In general, a grid integration study can accomplish any of the following objectives:
- Identifies future generation and transmission portfolios to achieve RE targets at least-cost while maintaining reliability objectives;
- Simulates the operation of the power system under different future RE-penetration scenarios and at different timescales;
- Identifies reliability constraints associated with different RE scenarios; and/or
- Determines the relative cost of actions to integrate high levels of variable RE
Your TRC should define the specific objectives of the grid integration study based on the context and clean power goals of your power system.
A successful grid integration study’s objectives will reflect the policies and goals that intersect with your power system. For example, economic development goals may suggest study objectives that differ from those suggested by rural electrification goals—or they may not.
Alignment with policy and policy goals will play a central role in securing decision maker buy-in throughout your study, and enabling decision maker action when the study is finished.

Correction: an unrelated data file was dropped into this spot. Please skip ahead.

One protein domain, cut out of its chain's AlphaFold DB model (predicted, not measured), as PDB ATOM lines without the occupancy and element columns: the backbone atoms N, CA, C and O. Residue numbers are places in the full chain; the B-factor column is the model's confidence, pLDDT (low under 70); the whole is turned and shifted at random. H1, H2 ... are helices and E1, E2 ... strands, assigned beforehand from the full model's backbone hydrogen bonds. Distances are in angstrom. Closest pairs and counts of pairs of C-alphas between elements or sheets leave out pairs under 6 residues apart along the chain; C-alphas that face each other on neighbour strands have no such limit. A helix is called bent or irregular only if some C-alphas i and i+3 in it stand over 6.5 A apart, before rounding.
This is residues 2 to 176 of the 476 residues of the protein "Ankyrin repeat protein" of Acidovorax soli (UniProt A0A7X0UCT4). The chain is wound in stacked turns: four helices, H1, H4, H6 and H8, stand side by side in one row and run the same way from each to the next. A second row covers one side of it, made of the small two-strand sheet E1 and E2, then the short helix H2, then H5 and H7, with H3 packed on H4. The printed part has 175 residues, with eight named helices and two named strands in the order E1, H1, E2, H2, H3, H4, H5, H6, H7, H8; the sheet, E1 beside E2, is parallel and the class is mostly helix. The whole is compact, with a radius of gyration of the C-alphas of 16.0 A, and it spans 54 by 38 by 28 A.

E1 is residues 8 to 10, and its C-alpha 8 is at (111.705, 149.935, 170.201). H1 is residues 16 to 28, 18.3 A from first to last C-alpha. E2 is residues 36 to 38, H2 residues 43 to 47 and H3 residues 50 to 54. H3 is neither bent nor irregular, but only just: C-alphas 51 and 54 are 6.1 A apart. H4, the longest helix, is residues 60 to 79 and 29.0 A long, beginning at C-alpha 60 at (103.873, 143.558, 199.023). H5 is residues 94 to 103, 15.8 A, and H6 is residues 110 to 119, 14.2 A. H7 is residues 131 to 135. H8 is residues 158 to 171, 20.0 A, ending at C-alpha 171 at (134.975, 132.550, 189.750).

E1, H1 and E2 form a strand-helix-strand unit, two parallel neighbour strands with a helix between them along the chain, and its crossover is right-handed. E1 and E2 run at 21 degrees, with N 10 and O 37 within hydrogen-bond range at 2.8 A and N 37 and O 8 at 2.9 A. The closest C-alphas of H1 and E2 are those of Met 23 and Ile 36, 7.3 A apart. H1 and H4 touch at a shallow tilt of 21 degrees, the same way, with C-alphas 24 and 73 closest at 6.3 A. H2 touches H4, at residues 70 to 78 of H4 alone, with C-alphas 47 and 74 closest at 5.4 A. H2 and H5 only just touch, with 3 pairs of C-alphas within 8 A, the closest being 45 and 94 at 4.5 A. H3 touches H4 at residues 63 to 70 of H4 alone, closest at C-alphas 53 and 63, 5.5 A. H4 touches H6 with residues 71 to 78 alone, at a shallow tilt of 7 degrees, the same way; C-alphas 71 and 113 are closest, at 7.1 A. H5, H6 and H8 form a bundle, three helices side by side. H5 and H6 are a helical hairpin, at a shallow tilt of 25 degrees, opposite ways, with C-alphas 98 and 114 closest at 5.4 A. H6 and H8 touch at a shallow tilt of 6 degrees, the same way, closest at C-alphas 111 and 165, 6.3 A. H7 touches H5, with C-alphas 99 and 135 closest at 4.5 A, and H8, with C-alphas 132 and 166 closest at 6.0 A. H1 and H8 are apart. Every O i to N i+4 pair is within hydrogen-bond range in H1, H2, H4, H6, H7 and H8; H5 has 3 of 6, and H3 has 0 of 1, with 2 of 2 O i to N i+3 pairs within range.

The choice of which analysis or combination of analyses to implement depends on the policy-relevant questions that best address a country’s priorities. For example, if planners are in the process of evaluating the optimal energy supply mix to meet long-term policy goals, a capacity expansion analysis that focuses on generation and transmission build-out may be most valuable, especially if it is complemented by production cost analysis to test the operational impacts of various expansion scenarios. On the other hand, if power system planners and operators are seeking to prioritize the near- and medium-term actions they can take to improve the flexibility of the power system, production cost analysis may provide the best framework. Power flow modeling can be the most relevant approach to address concerns from the system operator about the reliability implications that high variable RE scenarios might pose to the electricity grid.
Text excerpt from by 4 of NREL: Variable Renewable Energy Grid Integration Studies Guide: A Guidebook for Practitioners
With your policy priorities in mind, you can refine the questions you might ask. For example, if economic development is your policy goal, you may wish to ask “How will different variable RE penetration scenarios impact economic development indicators?” and “What policies might be needed to achieve those RE penetration scenarios?”
Review the questions that grid integration studies, and different power system models, most commonly address.
Grid integration studies can answer many types of questions, and support action on many different policy goals. Take a look at how other power systems have used grid integration studies to meet their needs.